I’ve spent the last couple of years exploring my family history in old-fashioned ways. I’ve been knitting, dyeing textiles, exploring herbal remedies… and cooking.
My family comes from Northeastern Poland and had a local diet à la 19th century (except they came to the US in the 1960s!). I vaguely remembered a summertime blueberry soup from my visits, so i asked my Mom for the family recipe. Mom explained that it was often served during summer harvest when my grandmother had to feed a farm work crew with not much time for cooking. My mom also couldn’t help but mention that it took longer for her and her sister to pick the wild blueberries than it did to make the soup.
Noodles are optional, but certainly make for a more filling soup.
15 minutes (without noodles)
40 minutes (with noodles)
3/4 pint ripe blueberries
a pinch of salt
sugar (raw and to your liking)
Wash your blueberries. Bring them to a simmer with 1 1/2 cups water (filtered, if you have it). Add a pinch of salt and enough sugar for soup on the sweet side, or less if you prefer. The more ripe the blueberries, the less sugar you’ll need and the tastier the soup will be. Simmer about 10 minutes.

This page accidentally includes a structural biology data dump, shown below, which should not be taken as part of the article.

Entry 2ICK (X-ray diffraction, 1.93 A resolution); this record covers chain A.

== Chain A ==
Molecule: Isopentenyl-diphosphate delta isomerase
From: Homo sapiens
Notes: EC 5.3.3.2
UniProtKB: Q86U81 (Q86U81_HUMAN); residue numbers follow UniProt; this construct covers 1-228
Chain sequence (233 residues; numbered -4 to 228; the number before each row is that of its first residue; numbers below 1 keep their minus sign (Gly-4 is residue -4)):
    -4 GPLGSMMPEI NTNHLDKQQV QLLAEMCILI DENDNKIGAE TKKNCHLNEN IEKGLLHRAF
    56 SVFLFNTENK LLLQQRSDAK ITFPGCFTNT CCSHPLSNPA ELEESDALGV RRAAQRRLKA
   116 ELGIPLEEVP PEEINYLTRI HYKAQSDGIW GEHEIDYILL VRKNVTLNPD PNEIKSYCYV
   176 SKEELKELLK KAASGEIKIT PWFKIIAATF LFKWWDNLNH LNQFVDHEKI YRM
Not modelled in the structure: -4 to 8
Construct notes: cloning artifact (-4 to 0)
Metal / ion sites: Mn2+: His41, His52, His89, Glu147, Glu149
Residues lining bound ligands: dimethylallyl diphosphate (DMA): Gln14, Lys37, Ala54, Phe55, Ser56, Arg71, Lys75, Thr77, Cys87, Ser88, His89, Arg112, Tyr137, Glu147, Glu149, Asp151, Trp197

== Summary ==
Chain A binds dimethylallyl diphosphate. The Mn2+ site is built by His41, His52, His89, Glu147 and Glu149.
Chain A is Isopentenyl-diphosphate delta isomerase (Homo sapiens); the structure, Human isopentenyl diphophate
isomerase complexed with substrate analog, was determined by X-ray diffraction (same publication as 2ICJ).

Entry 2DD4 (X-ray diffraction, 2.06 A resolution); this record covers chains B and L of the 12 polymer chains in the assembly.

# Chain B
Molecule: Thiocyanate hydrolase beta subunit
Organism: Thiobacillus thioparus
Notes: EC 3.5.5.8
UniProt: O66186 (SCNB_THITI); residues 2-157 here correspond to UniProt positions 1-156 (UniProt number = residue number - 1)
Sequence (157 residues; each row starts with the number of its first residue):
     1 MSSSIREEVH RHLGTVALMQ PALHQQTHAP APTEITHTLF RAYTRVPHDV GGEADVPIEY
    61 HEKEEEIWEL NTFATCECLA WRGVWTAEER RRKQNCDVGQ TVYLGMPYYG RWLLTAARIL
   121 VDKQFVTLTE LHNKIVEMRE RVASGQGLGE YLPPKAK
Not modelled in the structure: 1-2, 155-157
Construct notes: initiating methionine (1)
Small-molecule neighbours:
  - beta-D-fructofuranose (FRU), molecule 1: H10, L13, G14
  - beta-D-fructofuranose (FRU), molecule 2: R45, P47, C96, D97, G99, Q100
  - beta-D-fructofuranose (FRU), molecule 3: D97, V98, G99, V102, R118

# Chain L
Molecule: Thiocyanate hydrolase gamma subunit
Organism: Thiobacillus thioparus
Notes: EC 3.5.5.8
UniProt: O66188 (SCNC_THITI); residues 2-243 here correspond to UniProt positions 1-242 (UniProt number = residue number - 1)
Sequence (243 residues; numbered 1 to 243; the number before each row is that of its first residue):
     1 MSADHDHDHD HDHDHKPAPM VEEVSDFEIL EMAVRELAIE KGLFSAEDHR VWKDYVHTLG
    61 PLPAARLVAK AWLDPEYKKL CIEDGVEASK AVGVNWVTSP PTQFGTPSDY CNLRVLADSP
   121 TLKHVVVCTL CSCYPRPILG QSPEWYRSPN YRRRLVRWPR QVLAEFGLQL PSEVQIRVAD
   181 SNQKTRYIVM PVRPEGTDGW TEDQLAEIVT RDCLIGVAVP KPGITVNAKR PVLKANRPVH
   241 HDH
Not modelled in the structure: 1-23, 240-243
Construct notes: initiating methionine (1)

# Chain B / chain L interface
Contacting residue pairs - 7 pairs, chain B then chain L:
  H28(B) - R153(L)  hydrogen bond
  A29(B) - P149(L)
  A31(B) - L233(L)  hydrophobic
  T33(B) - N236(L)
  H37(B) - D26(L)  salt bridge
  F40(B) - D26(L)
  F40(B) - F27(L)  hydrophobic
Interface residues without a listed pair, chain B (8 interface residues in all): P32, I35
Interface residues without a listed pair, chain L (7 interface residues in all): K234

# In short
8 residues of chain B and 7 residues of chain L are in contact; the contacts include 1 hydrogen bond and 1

1 cup AP flour, plus more for kneading
1/4 tsp salt (or to taste)
When starting the soup, put a pot of salted water on the stove and bring to a boil.
Mix the flour and salt on a cutting board or in a bowl, then make a mound with a crater in the center. Add the egg and start to work it in, adding warm water as needed. You want a smooth dough. Cut the dough in half and roll it out on a floured board. I remember my great-aunt cutting long beautiful noodles, all the same width, using just a knife and a consistent stroke – so that’s what i tried to do. let’s just say i have some practice ahead of me, but no one was complaining. My goal was 1/4″ or a little smaller.
Move the noodles to a lightly floured surface (i used a cookie sheet) and let the dough sit for a few minutes. Cook in batches. I used a medium sized pot, so I placed a handful of noodles in the boiling water for about 7 minutes, but depending on the width, this may take longer. Check to see if they’re ready with a taste (once your noodle’s cooled slightly).
Drain the noodles and put as many as you’d like in a bowl. Ladle the soup over the noodles. In my opinion, this soup is best served at room temperature, but can be eaten hot or cold.
Mom also suggested that leftover crepes can be made into noodles for this soup. Roll up a crepe and cut into matchstick-width noodles. Ladle the soup over them.